ANNEX A - KNIFE CRIME THEMATIC (published 7 July 2011)
Knife crime in Scotland had long been a cause for concern dating from the razor gangs of the 1950s (and earlier) through to the present day.
Knife crime has dominated headlines for some time with calls for mandatory minimum sentences for those caught carrying knives.
In 2006 in recognition of the seriousness of knife crime the then Lord Advocate asked for a review of prosecution policy and revised guidelines were issued to the Procurator Fiscal Service in 2006.
There were three aspects to this new guidance:
- Those caught by the police were to be reported as custodies pending their appearance in court
- Bail would be opposed for those with relevant previous convictions
- Proceedings would be on indictment for those previously sentenced to imprisonment for possession of a knife. There was to be a presumption in favour of proceeding on indictment for possession of a knife where there was a similar previous conviction (whether or not this had been followed by a jail sentence).
The Scottish Parliament at the same time passed legislation doubling the penalties for possession of knives.
Some five years on from this policy and with knife crime very much in the public domain it was felt the time was right to examine knife crime prosecution. This was in line with a risk based method of selection of topics for inspection.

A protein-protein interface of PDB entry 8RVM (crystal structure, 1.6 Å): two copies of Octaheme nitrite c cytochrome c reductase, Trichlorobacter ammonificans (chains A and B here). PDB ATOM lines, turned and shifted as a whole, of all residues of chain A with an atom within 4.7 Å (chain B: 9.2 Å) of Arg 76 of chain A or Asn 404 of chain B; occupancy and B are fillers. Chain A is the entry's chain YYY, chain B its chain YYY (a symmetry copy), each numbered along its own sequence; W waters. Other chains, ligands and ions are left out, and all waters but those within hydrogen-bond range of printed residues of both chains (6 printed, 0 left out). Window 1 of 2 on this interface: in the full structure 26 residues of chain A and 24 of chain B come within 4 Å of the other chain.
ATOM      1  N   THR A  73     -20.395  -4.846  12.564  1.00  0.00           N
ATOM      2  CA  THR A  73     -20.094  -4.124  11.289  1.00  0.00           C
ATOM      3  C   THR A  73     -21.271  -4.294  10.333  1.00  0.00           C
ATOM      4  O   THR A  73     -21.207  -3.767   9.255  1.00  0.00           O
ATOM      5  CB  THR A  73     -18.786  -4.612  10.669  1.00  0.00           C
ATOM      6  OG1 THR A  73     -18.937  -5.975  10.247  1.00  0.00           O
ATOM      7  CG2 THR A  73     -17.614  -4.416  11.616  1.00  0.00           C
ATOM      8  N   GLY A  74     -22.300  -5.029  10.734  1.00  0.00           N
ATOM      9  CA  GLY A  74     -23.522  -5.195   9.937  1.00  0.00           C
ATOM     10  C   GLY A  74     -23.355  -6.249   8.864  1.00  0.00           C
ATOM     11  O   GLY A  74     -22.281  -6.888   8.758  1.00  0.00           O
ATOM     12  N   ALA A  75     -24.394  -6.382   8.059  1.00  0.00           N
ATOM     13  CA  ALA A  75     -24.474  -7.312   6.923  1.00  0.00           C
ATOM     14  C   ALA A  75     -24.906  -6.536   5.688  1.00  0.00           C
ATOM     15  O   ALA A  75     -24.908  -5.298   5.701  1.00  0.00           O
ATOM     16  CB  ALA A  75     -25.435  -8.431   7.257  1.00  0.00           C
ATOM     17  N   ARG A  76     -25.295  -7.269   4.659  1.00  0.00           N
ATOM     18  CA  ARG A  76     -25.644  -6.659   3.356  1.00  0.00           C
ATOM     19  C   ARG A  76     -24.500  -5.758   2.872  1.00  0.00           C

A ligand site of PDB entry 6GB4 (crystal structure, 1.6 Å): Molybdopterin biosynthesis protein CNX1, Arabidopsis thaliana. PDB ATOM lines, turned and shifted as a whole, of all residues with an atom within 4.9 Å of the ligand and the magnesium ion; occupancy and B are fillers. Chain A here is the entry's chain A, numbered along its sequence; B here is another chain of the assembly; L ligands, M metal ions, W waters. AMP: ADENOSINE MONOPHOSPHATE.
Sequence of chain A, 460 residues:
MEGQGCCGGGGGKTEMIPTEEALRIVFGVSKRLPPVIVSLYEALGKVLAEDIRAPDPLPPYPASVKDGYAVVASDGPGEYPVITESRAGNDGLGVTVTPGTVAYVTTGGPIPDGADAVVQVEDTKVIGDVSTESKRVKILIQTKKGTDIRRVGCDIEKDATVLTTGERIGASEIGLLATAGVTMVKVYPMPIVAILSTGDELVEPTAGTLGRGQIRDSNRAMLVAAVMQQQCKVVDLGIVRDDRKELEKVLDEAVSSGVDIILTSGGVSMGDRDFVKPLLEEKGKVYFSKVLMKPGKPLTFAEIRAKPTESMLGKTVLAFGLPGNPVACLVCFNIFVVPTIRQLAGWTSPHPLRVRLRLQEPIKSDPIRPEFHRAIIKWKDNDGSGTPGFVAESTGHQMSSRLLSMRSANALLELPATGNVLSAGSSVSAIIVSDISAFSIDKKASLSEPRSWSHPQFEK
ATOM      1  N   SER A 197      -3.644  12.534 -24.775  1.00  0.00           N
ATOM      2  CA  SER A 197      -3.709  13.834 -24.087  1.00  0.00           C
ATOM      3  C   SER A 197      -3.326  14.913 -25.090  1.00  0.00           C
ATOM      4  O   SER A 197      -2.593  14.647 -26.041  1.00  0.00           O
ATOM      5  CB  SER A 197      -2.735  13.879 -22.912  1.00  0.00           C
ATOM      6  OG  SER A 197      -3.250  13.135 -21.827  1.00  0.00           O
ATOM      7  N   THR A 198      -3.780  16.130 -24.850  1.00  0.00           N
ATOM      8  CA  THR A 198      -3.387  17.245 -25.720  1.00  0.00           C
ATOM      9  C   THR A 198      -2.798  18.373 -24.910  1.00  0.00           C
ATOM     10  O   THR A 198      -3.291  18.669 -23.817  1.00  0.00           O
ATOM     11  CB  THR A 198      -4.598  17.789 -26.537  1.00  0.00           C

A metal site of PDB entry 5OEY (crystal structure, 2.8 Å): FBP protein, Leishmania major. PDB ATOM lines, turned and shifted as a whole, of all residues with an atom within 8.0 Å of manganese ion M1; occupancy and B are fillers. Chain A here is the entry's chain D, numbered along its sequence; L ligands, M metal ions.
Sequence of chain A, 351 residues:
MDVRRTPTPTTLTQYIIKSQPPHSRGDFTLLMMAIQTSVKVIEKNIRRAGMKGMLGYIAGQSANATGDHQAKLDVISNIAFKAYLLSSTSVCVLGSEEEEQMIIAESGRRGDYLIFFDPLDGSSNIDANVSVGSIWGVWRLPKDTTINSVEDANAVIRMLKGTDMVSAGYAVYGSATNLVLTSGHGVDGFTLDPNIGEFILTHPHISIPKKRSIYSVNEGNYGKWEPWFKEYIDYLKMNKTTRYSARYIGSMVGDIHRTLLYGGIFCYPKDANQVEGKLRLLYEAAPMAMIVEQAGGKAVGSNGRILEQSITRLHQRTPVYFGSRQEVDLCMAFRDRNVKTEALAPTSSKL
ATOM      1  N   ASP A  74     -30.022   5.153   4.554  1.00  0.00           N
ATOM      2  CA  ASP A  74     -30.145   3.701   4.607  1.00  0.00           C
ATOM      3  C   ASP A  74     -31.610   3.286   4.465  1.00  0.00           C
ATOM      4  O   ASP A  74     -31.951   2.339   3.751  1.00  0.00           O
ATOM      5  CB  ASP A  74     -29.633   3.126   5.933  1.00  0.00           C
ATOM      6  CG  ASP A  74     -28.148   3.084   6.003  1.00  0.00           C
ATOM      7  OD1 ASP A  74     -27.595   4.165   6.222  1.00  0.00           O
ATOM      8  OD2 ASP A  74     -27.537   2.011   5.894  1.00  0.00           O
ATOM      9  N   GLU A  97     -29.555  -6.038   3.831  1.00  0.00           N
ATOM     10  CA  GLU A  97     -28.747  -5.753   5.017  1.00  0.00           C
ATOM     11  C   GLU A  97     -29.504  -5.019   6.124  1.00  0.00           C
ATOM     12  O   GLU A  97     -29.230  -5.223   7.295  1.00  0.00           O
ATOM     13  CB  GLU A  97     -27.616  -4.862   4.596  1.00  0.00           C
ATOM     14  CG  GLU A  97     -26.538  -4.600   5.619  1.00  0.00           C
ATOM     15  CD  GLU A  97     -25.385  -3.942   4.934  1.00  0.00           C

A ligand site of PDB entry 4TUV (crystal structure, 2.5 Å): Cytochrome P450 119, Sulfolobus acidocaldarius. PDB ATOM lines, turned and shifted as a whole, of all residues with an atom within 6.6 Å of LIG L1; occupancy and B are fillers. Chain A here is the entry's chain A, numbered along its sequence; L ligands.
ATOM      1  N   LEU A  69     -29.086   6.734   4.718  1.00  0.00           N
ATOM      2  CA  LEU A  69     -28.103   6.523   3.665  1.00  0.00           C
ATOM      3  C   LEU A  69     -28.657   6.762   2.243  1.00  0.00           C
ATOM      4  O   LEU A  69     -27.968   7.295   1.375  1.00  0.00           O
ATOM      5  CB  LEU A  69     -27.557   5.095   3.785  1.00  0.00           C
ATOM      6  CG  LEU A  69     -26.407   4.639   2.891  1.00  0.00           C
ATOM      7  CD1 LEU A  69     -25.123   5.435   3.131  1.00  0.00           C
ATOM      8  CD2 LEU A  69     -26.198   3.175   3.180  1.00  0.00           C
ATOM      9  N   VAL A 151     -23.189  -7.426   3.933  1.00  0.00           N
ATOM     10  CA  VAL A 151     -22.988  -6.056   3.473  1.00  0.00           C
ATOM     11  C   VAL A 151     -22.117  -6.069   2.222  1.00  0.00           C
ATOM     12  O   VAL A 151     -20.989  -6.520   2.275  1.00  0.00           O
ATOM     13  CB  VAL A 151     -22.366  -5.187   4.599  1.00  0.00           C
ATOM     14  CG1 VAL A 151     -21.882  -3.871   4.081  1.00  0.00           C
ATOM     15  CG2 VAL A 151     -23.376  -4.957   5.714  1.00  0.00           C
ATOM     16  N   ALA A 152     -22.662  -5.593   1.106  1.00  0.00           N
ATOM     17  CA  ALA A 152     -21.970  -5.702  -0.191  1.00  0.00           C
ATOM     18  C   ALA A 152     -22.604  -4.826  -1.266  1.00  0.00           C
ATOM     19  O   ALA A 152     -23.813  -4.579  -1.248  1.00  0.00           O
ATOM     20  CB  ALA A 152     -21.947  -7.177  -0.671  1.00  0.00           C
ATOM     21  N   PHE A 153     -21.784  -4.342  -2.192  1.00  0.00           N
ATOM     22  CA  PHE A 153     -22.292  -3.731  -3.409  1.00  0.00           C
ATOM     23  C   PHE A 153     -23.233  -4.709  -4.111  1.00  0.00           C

The Inspectorate takes an evidence based approach and 440 individual cases were examined in some detail (between 1 April 2009 and 31 March 2010). In addition extensive interviews were conducted with COPFS staff, criminal justice partners and sheriffs.
Our overarching conclusion was that there was very high compliance (by COPFS) with the policy laid down by the Lord Advocate. We did take issue with decisions not to proceed in 1.5% of cases and we disagreed with the choice of forum (or court) in 4% of cases, these latter were, however, still prosecuted.
We made six recommendations in total designed as an aid to improvement including ensuring that the Case Marking Guidance (in-house instructions to Fiscals) was checked against the general guidance and that there was regular monitoring of compliance with the provisions of the knife crime guidance.
The Lord Advocate welcomed the report and accepted the findings. It was followed two weeks later by an announcement by the Lord Advocate of a further strengthening of knife crime policy including new policies in relation to possession of knives on licensed premises, public transport and bus or train stations and new bail opposition provisions.